As several major publications (including the Wall Street Journal) have stated recently, Microsoft is fighting for its long-term survival. As such, unacceptable (even vile) behaviour is only to be expected from a multiple-time convicted monopolist which is currently under 3 separate antitrust investigations in the European Union. █
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A few days ago we saw Red Hat’s CEO responding to a question about Microsoft's software patent plot. He was asked a very similar question in a newer interview with Jupitermedia and his answer was similar. It is worth quoting here for the record.
Q: Are you saying then that you’d prefer an open standard to some kind of patent licensing agreement?
[Whitehurst:] A patent licensing agreement is a whole different thing than do Red Hat products interoperate well with Microsoft products. We’re happy to work on interoperability. The patent issue we’re still not sure what it is, we’ve yet to see a patent we’re supposedly violating.
We’ve asked and asked and asked and Microsoft has yet to tell us. It would be nice if they tell us at least what they are. The beauty of the open source community is that I feel very confident that is Microsoft will tell us what they [patents] are we’ll work around them pretty fast.
As you can see, he still urges Microsoft to be specific. This comes just before suspicions that Microsoft is pulling the plagiarism guns again (SCO). Expectedly, in neither case is the claimant being specific. It’s a case of fear, uncertainty and doubt where the goal it to make the uncertainty persist for many years. This has a long history. █
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When I first saw this i thought it was a hoax, but it apparently ain’t so.
Embattled Unix vendor SCO may get a new lease on life, thanks to a $100 million infusion aimed at helping it emerge from bankruptcy and pursue its controversial legal claims.
The financing comes from Stephen Norris Capital Partners (SNCP), which will take a controlling interest in SCO as part of the deal.
Why would anyone invest in such a company which has no prospects?
In the past, Microsoft used a similar type of company to attack Linux by proxy. For more information about that, start here. █
Update: SCO’s new business plan is pretty much litigation against Linux.
According to the same release, Stephen Norris, managing partner for SNCP, claims that SNCP has a business plan for SCO “that will enable the company to see SCO’s legal claims through to their full conclusion.”
It’s natural to assume that hundreds or thousands of people already try to find out the relationship (if any) between Microsoft and Stephen Norris. As shown above (once you follow the link), Microsoft used a venture capitalist, Larry Goldfarb, to inject money into SCO. According to the Sydney Morning Herald, Microsoft’s cash reserves are close to running out, so the timing seems right.
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Palamida Joins Hand with GPL MUDMeister, McAfee. Why?
Palamida makes available a great service to many of us by offering a glimpse at the increasing adoption rates of GPLv3.
“Palamida must realise that McAfee is no friend of free open source software.”Several weeks ago we defended Palamida in face of accusations that it had been spreading FUD to market itself. In order to continue and defend Palamida, as well as to ensure it gives no justification for yet more such accusations, we ought to make the following observation.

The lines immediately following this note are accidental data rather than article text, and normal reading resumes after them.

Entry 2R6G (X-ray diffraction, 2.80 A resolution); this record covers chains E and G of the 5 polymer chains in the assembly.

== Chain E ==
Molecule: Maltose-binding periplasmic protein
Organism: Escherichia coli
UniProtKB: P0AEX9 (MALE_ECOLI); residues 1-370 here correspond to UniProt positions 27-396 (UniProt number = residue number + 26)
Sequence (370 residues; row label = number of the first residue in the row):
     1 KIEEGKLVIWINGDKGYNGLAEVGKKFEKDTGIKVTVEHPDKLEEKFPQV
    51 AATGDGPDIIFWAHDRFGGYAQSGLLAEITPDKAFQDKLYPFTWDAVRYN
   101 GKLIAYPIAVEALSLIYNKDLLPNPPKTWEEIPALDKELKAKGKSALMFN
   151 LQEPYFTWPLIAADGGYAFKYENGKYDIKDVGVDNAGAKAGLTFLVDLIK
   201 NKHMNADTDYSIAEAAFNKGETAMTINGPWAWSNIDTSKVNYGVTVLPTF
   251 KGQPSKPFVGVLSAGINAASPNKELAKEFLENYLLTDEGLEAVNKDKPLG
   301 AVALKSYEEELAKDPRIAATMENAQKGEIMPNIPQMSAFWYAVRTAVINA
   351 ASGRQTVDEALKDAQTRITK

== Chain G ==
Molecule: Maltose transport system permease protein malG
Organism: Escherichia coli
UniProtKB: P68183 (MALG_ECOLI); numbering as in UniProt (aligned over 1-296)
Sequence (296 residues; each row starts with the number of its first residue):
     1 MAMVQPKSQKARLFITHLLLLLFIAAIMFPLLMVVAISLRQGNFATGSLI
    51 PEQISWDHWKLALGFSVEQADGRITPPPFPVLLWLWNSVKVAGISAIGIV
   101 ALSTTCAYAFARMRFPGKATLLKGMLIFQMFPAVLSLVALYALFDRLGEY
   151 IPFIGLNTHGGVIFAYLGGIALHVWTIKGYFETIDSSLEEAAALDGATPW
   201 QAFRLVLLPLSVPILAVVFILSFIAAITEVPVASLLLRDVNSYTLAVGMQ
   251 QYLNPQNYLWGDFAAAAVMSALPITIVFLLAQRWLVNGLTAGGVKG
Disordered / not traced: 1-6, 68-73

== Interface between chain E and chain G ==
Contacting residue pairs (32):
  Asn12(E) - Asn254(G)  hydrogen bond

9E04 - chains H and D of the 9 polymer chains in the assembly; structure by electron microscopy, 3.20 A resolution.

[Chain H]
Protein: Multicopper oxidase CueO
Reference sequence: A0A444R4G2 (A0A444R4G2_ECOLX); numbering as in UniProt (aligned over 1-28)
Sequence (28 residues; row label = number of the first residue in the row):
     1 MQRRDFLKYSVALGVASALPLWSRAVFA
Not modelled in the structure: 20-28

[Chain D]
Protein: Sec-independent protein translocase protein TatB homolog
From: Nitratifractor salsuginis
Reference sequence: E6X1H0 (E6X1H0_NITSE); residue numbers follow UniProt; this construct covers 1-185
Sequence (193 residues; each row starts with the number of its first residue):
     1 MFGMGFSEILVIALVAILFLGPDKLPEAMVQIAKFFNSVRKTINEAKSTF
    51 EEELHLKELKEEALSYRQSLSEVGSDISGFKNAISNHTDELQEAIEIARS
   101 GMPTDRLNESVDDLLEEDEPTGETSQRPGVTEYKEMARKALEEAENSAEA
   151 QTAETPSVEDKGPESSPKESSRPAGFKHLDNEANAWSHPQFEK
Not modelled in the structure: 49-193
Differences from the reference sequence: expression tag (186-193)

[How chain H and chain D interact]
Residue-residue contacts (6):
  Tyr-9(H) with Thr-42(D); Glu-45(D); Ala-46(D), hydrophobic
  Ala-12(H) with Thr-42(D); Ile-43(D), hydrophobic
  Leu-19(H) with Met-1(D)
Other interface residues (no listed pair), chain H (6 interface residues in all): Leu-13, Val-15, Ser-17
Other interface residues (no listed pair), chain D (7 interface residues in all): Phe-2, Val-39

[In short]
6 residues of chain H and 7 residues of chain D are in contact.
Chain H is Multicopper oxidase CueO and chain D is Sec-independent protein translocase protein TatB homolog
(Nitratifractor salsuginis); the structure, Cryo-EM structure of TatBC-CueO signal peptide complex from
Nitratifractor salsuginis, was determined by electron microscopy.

Several hours ago, the following press release showed up and it suggests that Palamida is liaising with McAfee. Palamida must realise that McAfee is no friend of free open source software [1, 2, 3]. It is a classic proprietary software company that responds with disinterest at best and hostility at worst when it comes to open source. The press release also contains this bit:
“Open source is no more or no less risky than proprietary code,” said Mark Tolliver, CEO of Palamida. “But its use often goes undocumented and as such falls outside of existing application security policies. Palamida’s integration with ePO will enable joint customers to manage and secure their use of open source as part of a comprehensive security strategy.”
Again, why? It’s well understood that there is a fine balance between the need to sell services, e.g. using fear, and also the reality of reassurance and honesty. That’s not a problem. The involvement with McAfee, however, brings doubt to mind because the company is believed to be a GPL violator, not just a source of GPL FUD (c/f references at the top).
Additionally, on the very same day there is another form of Microsoft-esque GPL FUD. Have a look:
MDDL, or Market Data Definition Language, is an open industry standard XML dialect for securities market data. The announcement of the new license aims to remove possible ambiguity regarding intellectual property issues associated with using MDDL. “This confirms that MDDL is an open standard and, since it is a “non-GPL” license, it is not subject to “downstream” licensing concerns.” according to Bill Nichols, Program Director for Securities Processing Automation at FISD.
““non-GPL” license,” it says. It also mentions “intellectual property” despite the fact that this term is meaningless and it’s “open source” that this licence purports to be (making it somewhat inherently incompatible). It is beginning to seem like even a software licence with aspirations of being perceived as open source emits FUD as intense and effective as those .DOC-formatted whitepapers about the GPL, which you can download directly from microsoft.com.█